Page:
I can’t remember being so ashamed. I couldn’t handle being the worst at something, and was so intimidated by my classmates that I didn’t want to try, try again. I sat in the safety boat, sulking, again with the same instinct to jump ship, swim back to the docks, leave and never come back.

After class, I pedaled home in near-tears, and saw Sam, who was supposed to be at work, driving toward me down 1st Street. He bought me gelato, told me it was okay, and that I would do better next week. But I knew there wouldn’t be a next week.

It’s still a sore subject–so much so that I’m thinking about taking private lessons before too long, with a real life instructor in the boat with me, telling me what to do and letting me mess up, crack my head with the boom and keep steering.

When’s the last time you tried something new, and were no good at it?

[Photo of my arch nemesis, the Flying Junior Sailboat, by mali mish.]



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  1. Bridgit / Aug 15 2011 7:36 pm

    I suck at any game involving a ball. I remember taking tennis lessons with my jock girlfriend Kathy O (who also skiied like a demon first time out). Every, single, friggin ball hit the raquet rim and went off the court nilly willy in no direction I was aiming at, or just went straight up into the sky.. Worse than that, at least one-third of the time, the ball didn’t meet the raquet at all. And then I couldn’t stop laughing — turns out laughing hysterically on the court is not good. My friend Kathy was not letting me quit, going over and over again, the grip, the serve, the eye on the ball crap! I spent the rest of the lessons humiiiated and torturing myself (probably for many months) with “what is wrong with you?” and, once that kicks in there’s no hope! And golf, geez, don’t even go there!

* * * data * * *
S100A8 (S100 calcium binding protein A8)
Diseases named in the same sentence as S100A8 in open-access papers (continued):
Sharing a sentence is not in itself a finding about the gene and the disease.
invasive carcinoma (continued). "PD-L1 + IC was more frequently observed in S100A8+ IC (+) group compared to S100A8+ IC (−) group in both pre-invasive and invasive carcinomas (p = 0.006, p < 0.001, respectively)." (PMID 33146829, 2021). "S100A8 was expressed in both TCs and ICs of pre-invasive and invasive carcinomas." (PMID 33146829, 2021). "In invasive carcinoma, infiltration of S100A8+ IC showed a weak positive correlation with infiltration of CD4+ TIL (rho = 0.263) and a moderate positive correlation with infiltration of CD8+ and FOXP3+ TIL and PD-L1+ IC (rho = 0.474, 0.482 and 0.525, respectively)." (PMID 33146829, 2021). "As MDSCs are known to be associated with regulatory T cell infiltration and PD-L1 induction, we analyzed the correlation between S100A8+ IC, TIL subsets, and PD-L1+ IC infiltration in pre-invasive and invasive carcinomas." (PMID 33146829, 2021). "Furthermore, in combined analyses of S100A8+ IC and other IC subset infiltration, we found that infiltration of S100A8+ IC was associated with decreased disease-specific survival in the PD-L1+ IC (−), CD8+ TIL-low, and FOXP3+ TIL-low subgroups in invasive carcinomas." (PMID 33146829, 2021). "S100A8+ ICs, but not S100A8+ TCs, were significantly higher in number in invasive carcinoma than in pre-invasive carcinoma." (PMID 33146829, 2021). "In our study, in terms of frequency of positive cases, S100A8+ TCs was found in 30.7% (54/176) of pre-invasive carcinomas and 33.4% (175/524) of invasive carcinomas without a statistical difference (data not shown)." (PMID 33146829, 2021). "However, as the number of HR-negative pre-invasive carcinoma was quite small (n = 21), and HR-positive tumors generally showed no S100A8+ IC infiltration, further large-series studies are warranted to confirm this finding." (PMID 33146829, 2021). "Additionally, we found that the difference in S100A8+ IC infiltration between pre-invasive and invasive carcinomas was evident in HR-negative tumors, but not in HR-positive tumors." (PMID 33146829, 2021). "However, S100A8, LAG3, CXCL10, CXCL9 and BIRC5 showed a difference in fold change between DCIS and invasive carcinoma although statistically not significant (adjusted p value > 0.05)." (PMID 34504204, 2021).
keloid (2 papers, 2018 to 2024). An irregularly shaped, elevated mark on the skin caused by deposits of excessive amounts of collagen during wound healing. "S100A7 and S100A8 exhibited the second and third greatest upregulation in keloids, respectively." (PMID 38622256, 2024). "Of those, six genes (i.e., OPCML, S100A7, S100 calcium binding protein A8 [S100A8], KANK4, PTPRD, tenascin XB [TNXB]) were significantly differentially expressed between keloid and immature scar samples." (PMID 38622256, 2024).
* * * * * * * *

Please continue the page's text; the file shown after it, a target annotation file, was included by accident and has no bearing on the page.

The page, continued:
But sailing Wen, I think you can do it!!!

    • Wendy Joan / Aug 16 2011 9:02 am

      I remember Kathy O to be quite the skier! Thanks for sharing your tennis story 🙂 Sam and Kathy should play some time … every time we do he just hits the ball as hard as humanly possible, and I can never get it back over the net.

  2. Heidi / Aug 23 2011 10:49 pm

    Oh Wendy! Don’t give up on sailing. Consider yourself humbled and get back on the horse.